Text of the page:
10/05/2006 - Iraq has become the central issue of the midterm elections. There is more dismay about how the U.S. military effort in Iraq is going than at any point since the war began more than three years ago. And the war is the dominant concern among the majority of voters who say they will be thinking about national issues, rather than local issues, when they cast their ballot for Congress this fall.
Pew's latest nationwide survey finds 58% of the public saying that the U.S. military effort in Iraq is not going well, and a 47% plurality believes the war in Iraq is hurting, not helping, the war on terrorism. The poll finds extensive public awareness of a leaked intelligence estimate suggesting that the war is spawning more terrorism. More than third of Americans (35%) say they have heard a lot about the intelligence report, and these people are much more likely than others to say the war in Iraq is hurting the war on terror.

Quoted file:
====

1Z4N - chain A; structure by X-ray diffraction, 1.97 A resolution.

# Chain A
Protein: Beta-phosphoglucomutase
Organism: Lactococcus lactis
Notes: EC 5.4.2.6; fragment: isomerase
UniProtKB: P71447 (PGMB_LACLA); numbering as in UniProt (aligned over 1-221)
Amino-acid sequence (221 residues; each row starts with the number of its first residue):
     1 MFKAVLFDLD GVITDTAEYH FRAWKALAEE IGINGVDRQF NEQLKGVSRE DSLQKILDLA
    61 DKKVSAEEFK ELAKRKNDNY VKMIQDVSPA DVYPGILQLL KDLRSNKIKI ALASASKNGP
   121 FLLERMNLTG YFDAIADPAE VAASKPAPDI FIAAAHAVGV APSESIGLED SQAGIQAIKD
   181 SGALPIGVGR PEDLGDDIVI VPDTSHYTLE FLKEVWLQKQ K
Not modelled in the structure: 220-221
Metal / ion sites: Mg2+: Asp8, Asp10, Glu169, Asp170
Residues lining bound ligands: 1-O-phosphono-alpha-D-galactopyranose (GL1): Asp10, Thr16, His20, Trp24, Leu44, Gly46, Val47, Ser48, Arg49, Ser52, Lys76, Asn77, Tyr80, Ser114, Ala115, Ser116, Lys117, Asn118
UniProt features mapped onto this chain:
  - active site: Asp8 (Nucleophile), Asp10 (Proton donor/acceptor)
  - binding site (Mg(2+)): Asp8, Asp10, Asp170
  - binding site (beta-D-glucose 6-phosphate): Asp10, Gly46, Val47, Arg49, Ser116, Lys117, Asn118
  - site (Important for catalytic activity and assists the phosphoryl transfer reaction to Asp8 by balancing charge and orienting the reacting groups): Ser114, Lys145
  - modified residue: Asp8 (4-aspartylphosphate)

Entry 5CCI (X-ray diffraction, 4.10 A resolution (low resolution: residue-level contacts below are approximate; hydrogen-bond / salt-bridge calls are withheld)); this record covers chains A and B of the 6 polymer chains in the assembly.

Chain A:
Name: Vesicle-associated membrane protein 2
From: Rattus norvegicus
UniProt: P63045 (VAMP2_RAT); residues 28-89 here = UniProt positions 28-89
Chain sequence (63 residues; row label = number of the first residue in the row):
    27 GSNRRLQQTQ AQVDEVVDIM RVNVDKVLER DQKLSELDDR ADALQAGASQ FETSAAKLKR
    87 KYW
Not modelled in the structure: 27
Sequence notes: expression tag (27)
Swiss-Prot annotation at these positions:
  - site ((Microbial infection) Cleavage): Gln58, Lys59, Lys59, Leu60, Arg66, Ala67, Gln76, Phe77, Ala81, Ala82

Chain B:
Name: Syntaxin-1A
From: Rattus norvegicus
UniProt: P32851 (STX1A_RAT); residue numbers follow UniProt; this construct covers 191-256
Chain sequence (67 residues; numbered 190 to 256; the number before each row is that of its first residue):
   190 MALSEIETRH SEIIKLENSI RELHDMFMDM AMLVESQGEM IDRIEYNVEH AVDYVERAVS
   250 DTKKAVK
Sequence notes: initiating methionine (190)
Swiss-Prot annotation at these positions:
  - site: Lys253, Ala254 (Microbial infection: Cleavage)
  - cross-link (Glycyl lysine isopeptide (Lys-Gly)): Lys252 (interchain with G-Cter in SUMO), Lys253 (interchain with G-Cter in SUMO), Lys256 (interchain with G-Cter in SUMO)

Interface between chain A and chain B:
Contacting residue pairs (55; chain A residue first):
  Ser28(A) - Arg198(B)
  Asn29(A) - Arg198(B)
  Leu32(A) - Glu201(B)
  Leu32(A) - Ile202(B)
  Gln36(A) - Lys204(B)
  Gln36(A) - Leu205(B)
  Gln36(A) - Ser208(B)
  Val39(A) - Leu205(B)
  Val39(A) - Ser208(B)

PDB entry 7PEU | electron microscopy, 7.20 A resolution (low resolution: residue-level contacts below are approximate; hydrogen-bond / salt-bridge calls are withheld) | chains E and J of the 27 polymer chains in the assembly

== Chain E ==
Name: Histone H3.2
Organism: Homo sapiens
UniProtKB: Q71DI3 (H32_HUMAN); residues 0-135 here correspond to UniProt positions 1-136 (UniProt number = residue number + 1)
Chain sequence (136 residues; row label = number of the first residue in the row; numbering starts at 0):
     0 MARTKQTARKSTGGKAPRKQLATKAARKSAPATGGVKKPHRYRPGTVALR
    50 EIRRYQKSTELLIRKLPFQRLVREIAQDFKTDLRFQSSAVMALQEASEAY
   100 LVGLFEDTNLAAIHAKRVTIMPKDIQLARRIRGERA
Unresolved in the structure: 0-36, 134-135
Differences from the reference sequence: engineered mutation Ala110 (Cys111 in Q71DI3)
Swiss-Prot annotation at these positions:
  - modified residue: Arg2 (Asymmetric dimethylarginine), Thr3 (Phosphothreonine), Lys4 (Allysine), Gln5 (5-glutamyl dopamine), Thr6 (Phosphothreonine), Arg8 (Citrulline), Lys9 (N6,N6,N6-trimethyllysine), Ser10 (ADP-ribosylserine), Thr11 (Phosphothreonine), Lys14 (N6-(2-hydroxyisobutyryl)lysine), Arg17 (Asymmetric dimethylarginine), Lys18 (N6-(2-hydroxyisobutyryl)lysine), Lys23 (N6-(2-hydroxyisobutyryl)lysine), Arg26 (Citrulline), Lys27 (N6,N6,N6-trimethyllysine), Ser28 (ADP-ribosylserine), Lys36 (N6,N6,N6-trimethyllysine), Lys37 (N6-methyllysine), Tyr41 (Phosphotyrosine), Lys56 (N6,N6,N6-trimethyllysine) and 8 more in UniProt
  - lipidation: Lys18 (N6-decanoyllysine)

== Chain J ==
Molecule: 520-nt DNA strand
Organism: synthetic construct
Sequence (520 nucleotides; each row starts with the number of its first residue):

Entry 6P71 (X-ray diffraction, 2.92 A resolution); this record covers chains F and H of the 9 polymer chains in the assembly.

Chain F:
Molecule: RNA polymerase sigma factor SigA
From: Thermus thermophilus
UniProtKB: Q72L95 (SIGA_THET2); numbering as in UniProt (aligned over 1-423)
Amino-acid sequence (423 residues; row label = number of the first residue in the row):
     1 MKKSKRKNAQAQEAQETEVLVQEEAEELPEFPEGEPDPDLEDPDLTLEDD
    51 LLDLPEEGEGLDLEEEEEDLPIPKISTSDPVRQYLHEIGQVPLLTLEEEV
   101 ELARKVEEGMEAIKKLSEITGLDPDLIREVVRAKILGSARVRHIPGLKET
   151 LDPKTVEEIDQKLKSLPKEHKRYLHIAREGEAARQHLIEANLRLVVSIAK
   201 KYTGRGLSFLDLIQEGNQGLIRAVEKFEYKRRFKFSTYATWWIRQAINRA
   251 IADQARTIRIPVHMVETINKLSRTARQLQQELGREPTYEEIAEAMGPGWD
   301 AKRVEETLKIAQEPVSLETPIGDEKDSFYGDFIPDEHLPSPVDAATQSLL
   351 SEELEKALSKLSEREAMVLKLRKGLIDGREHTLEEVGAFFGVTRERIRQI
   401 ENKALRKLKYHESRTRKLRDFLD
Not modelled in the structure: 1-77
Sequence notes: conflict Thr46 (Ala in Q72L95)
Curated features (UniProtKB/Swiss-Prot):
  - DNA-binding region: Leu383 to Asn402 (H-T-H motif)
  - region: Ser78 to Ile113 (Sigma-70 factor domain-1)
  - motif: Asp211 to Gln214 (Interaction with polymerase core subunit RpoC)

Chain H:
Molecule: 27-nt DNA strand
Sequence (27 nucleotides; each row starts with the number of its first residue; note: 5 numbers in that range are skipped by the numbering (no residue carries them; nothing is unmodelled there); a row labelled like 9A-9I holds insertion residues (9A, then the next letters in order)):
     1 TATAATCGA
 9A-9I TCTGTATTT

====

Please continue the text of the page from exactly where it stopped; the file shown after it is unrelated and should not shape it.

The survey, conducted Sept. 21-Oct. 4 among 1,804 Americans, was in the field when news broke that former Rep. Mark Foley sent sexually explicit emails to House pages. The Foley story has not significantly affected the midterm race: In interviewing conducted before news of the scandal surfaced, Democrats led by 51%-38% among registered voters; in the days after Foley resigned, the Democratic advantage was unchanged (50%-37%). Similarly, the scandal's impact on opinions of GOP congressional leaders and the Republican Party's image for honest and ethical governance has been fairly limited.
Read the full article Iraq Looms Large in a Nationalized Election on the Pew Research Center for the People & the Press Web site.